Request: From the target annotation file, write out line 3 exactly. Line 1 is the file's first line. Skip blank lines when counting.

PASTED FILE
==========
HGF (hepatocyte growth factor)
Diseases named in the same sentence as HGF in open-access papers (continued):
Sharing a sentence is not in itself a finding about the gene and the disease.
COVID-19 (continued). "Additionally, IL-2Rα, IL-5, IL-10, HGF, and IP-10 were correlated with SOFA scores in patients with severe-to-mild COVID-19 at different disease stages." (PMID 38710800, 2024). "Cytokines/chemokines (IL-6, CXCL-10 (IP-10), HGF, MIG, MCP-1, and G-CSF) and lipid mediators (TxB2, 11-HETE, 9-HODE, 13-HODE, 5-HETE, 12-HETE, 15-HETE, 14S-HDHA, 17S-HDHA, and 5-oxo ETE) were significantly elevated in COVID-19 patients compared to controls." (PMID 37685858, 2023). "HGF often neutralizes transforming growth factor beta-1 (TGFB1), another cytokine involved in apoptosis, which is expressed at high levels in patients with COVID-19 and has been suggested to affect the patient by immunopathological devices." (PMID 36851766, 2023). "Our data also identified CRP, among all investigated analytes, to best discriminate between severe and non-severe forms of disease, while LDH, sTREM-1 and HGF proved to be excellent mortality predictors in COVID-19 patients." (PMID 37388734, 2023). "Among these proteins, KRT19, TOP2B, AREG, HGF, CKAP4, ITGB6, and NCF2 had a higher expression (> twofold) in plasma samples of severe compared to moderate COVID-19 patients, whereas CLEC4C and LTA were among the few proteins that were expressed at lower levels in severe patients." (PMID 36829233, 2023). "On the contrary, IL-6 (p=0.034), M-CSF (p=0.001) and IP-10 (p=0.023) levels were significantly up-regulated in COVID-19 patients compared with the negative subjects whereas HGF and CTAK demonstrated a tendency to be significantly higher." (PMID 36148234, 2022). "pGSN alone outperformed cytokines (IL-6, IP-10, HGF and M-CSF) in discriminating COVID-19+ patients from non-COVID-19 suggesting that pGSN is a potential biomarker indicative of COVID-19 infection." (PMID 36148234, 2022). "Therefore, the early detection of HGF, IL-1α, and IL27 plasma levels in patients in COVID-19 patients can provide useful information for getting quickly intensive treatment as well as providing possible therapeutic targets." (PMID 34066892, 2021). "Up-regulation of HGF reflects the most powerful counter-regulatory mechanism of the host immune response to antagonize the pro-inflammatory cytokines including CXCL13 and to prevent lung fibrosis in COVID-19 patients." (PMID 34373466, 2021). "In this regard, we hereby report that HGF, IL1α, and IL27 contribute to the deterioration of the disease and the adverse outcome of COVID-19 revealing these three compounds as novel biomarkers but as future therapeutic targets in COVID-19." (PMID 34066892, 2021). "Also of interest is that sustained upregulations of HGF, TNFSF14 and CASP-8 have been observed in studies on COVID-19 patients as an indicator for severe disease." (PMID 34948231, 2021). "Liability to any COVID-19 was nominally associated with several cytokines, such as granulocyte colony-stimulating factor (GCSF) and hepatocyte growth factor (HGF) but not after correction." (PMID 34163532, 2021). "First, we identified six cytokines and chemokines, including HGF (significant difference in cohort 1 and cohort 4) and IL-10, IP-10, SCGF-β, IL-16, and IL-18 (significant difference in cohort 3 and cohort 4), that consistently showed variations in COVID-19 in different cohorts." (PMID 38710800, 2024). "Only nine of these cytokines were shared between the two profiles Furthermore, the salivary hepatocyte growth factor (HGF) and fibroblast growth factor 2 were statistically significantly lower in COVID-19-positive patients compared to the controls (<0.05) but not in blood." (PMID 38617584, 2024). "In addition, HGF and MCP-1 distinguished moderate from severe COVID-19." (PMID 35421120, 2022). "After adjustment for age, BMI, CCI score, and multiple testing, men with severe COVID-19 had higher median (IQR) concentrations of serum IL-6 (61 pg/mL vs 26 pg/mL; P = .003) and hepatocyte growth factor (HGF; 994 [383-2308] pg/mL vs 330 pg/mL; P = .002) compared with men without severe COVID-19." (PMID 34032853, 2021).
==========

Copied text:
Sharing a sentence is not in itself a finding about the gene and the disease.